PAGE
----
Sonia*, 37, a naiyike (leader) at the women’s prison in Sundhara, has been behind bars for eight years already. In that period, her daughter has spent a little over six years in a care facility. Sonia was sent to prison along with her husband, Dhirendra*, for the same criminal charges. When the two were sentenced to 19 years in prison, Sonia was allowed to bring along their daughter, who was a year old, because the couple didn’t have a third person to take care of their child.
The government allows prisoners to manage various aspects of their life behind bars. That’s why some inmates, such as Sonia, have been made naiyike. A woman naiyike is tasked with ensuring that other women inmates don’t misbehave and with also looking out for their wellbeing. But Sonia, a mother, cannot ensure the same oversight of her child.
Many mothers in Nepal’s prisons live with equal parts despair and regret that they cannot nurture their child themselves. And those with kids living with them worry that raising them in such confines will scar them psychologically. Despite all the other coping mechanisms they have developed to deal with prison life, the mothers cannot shake off the niggling worry about whether their kids will turn out all right.
Sonia’s daughter, Ramina*, was sent to Indira Magar’s organisation, Prisoners Assistance Nepal (PAN), when Ramina turned two. The government allows mothers, if they so wish, to send their kids to care homes such as those run by Magar, and that’s what Sonia opted for.
But every so often she finds herself buffeted by thoughts about her daughter. “I wasn’t as sad when I was sent to jail. But I was gutted when I had to bid my goodbye to my teary two-year-old,” says Sonia. “She is nine now.”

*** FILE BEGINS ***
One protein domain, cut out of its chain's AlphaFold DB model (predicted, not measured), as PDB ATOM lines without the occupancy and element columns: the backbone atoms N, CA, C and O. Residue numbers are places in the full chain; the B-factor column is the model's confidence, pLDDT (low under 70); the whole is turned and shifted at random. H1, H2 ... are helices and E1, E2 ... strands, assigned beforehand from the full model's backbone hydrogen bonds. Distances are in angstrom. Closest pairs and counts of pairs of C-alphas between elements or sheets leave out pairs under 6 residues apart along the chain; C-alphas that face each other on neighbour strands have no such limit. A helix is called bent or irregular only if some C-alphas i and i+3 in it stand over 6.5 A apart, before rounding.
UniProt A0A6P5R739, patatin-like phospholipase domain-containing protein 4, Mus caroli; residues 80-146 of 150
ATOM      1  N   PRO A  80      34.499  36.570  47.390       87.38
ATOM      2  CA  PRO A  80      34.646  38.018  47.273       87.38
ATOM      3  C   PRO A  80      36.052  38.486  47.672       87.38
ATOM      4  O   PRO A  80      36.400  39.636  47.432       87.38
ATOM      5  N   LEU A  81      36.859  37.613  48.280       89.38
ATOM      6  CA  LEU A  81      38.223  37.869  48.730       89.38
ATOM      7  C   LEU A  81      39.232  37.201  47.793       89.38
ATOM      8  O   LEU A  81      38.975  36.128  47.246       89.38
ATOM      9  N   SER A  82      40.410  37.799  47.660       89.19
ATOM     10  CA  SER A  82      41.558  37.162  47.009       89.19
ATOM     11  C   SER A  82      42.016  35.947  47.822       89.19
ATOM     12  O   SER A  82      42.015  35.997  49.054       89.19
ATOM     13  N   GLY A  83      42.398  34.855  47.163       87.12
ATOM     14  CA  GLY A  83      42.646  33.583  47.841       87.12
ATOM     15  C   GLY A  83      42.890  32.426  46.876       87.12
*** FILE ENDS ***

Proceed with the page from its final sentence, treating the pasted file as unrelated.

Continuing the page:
“It gives me immense happiness whenever I think about her. She is brave,” she says, managing a fleeting smile. “But although Indira Aama offers her great care and support, I wish I were raising my daughter myself.”
Social worker Magar, PAN’s founder, told The Record that providing early childhood care is a challenging job for anyone. “Separating children younger than five from their mothers affects a child’s growth in various ways,” says Magar. “We do our best to provide quality care, give the kids a good education, and so on. But ideally you would want the children to have a mother’s care too—especially because that affects their mental stability and wellbeing.”
Magar recalls the day when she first sheltered an infant who wanted to be breastfed. “No matter how hard one tries, it is impossible to give a mother’s love,” says Magar.
Sonia and others like her have been able to make arrangements for her child owing to a series of reforms that have been implemented over the years in Nepal’s prisons. The establishment of the Department of Prison in 1971 BS saw some progress being made in how inmates were treated and managed. And later, when the department was subsumed by the Home Affairs Ministry in 2007 BS, the authorities had to account for both ensuring the prisoners’ human rights and overseeing issues related to criminal justice. A pivotal legal provision that allows sheltered children to live with their mothers was guaranteed with the creation of the Prison Act of 2019 BS. And three decades ago, Nepal became a signatory to the United Nations Convention of the Rights of the Child Treaty of 1990. All these changes have ensured an improvement in child and maternal facilities inside prisons. Today, the government takes full financial responsibility (food, lodging, education) of children who are dependent on mothers behind bars.